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Page AK-47 » Krinkov
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Posted: 2/12/2006 8:04:12 PM EDT
Well? Is is just any short AK, or are there some specifications that need to be met?
Link Posted: 2/12/2006 8:58:51 PM EDT
nobody knows huh? Where is krinkfreak when you need him...
Link Posted: 2/13/2006 4:38:29 AM EDT
[Last Edit: 2/13/2006 4:40:06 AM EDT by Shooter521]

Originally Posted By CSM:
nobody knows huh? Where is krinkfreak when you need him...



Well, the name was first associated with the Russian AKS-74U in 5.45x39. It is also the generally accepted term for the Bulgarian clones/equivalents in 7.62x39, 5.45 and 5.56. Many folks apply the name to the Yugo M92 as well, but that's not technically correct since the Yugo's barrel length, forearm style, and front sight/gas block are distinctly different from the Russian/Bulgarian pattern. It's kind of like calling a P64 a "Polish Makarov".

And IMHO, calling a standard AK that's had the barrel cut down (but doesn't use Krink handguards, front sight/gas block, or hinged top cover) a "Krinkov" is just silly.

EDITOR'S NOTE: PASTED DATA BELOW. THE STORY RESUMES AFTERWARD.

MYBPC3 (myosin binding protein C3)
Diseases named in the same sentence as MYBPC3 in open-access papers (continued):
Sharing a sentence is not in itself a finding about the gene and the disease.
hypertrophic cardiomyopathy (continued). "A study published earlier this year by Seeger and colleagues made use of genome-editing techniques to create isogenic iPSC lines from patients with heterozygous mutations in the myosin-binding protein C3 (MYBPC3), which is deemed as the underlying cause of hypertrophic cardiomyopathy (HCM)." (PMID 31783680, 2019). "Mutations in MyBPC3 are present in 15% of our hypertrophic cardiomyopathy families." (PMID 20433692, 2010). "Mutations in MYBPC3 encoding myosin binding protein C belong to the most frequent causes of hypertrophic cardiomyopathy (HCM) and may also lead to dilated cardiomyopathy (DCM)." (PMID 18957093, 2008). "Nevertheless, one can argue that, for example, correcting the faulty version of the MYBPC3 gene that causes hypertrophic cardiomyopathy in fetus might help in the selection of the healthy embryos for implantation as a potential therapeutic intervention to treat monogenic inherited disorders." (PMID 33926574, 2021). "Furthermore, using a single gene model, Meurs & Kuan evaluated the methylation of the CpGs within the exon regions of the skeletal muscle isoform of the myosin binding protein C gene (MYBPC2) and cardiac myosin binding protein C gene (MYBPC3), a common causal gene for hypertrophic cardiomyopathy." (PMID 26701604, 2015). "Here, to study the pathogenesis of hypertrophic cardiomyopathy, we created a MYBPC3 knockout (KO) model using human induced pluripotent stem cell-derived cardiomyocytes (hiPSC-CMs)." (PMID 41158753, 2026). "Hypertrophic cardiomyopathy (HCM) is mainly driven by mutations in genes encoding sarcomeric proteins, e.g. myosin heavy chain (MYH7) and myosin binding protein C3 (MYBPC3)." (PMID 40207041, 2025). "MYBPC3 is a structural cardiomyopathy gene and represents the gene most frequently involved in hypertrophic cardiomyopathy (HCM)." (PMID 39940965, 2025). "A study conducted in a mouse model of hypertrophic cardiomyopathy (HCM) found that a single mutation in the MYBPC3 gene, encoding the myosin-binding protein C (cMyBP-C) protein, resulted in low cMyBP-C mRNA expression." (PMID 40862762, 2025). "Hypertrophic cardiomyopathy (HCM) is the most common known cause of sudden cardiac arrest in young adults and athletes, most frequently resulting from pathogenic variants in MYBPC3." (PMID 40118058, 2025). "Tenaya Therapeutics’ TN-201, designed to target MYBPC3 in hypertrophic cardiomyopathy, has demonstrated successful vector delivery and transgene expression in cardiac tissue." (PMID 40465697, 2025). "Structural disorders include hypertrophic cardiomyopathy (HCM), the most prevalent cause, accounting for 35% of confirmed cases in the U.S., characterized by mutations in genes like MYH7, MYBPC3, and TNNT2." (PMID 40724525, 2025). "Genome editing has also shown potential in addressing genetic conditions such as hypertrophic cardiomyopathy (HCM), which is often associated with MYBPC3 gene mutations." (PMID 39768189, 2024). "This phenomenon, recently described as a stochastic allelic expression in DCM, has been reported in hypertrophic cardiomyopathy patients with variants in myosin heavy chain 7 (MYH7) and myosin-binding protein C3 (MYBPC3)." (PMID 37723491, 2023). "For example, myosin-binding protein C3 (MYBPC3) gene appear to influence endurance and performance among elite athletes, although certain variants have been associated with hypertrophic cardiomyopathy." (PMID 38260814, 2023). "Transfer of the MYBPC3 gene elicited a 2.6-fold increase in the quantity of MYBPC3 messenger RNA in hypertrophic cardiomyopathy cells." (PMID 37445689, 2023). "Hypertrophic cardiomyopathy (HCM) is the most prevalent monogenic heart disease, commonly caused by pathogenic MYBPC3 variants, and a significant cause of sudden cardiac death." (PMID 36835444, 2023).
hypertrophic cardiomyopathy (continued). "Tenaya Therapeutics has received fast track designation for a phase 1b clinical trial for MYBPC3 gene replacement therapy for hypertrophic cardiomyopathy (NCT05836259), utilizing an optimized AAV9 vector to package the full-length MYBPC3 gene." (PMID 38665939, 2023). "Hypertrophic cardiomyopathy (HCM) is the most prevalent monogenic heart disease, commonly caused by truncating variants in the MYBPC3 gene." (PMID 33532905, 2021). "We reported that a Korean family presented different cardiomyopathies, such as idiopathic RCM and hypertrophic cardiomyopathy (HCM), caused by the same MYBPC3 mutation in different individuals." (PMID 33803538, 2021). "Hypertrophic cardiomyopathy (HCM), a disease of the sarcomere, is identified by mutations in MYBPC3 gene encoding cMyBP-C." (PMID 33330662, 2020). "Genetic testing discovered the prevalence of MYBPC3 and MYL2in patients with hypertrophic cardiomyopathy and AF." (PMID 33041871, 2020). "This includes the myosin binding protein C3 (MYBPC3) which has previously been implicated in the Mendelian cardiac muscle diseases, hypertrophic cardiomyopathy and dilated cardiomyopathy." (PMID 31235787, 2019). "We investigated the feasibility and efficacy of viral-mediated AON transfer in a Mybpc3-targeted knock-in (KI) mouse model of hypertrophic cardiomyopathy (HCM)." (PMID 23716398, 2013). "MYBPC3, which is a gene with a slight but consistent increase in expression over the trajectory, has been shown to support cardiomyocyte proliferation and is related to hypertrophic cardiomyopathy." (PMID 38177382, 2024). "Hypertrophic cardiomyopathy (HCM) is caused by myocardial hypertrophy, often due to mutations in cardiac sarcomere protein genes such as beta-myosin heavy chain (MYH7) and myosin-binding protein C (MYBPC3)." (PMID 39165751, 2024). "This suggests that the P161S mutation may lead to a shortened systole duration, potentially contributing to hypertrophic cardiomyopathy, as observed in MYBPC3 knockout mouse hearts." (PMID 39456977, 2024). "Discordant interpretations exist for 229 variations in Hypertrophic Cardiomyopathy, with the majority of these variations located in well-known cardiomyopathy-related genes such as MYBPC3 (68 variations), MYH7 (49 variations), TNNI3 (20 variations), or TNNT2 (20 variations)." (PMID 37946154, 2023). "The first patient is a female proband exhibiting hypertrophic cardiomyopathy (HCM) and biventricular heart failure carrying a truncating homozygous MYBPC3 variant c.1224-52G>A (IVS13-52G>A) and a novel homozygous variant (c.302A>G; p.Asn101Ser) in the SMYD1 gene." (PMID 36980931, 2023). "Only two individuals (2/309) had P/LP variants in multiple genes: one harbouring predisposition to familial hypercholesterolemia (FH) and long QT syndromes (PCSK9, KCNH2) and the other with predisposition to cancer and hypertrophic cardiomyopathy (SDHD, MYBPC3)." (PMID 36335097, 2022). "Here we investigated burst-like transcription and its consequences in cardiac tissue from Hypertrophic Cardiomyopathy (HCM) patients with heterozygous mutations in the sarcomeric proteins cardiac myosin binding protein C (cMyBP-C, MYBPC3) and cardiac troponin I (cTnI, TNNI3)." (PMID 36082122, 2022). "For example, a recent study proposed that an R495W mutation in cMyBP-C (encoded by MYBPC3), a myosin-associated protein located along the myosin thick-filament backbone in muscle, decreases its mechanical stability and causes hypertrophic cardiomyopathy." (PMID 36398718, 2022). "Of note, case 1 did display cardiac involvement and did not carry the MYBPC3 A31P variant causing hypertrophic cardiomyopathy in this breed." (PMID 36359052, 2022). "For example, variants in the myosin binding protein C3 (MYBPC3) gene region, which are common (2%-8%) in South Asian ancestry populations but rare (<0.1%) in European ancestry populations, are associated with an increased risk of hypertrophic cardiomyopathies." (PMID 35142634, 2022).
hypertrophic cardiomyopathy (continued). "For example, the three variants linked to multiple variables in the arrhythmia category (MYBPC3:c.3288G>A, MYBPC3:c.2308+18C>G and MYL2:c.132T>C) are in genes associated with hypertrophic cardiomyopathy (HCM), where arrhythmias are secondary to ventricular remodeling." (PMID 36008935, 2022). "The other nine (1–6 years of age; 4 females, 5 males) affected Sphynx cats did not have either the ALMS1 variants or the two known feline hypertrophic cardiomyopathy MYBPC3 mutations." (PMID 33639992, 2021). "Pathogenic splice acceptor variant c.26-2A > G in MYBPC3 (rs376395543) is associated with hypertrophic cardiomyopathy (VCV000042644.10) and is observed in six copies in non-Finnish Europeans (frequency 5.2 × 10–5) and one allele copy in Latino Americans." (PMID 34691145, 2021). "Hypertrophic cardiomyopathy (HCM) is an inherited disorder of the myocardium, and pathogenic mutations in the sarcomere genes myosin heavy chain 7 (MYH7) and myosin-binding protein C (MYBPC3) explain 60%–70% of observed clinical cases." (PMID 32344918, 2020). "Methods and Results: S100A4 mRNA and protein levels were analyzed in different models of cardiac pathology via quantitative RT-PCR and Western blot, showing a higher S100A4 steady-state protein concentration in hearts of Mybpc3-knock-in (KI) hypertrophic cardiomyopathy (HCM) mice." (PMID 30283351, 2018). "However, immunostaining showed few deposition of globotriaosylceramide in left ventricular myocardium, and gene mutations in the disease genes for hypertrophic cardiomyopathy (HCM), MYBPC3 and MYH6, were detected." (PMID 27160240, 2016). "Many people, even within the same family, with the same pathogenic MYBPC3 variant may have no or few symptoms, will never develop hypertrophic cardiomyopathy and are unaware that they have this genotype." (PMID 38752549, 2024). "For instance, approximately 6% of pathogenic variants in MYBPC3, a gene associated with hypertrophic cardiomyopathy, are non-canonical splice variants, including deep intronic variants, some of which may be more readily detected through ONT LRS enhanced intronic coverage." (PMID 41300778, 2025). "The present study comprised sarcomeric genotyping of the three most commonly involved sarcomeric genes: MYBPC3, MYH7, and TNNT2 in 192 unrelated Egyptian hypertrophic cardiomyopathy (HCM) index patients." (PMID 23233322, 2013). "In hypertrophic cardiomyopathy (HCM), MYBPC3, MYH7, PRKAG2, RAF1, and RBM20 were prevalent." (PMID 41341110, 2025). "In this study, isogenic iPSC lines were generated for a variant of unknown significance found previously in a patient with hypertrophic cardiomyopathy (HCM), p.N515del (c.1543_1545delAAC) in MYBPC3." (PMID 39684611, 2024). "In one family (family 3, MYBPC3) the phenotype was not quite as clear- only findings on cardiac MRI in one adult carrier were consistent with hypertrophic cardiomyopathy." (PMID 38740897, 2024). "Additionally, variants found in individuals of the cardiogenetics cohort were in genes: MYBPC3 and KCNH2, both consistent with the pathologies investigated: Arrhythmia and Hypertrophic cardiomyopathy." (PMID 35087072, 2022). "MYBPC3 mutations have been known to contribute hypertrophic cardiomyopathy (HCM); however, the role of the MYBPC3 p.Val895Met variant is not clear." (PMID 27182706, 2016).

Link Posted: 2/16/2006 8:54:23 PM EDT
[Last Edit: 2/16/2006 8:55:42 PM EDT by ROMAD-556]
Third to last paragraph..its the earliest reference I can prove.



International Combat Arms - Summer 1984

Link Posted: 2/17/2006 12:46:07 AM EDT
AKS-74/U stands for AVTOMAT KALASHNIKOVA MODEL 74 UKOROCHENNYJ, "Ukorochennyj" meaning SHORTENED in English. The "nicknames" the AKS-74/U is most popular with in Russia are "Ksyukha" (variation of a Russian woman name) and "Okurok" ("cigarette stub").

There are some rumors that the it was known as "Kastrirovannyi" (castrated) or "SUKA" (AKSU changed around) meaning bitch. Many experts in the field deny that these terms were ever used by the Russian Army.
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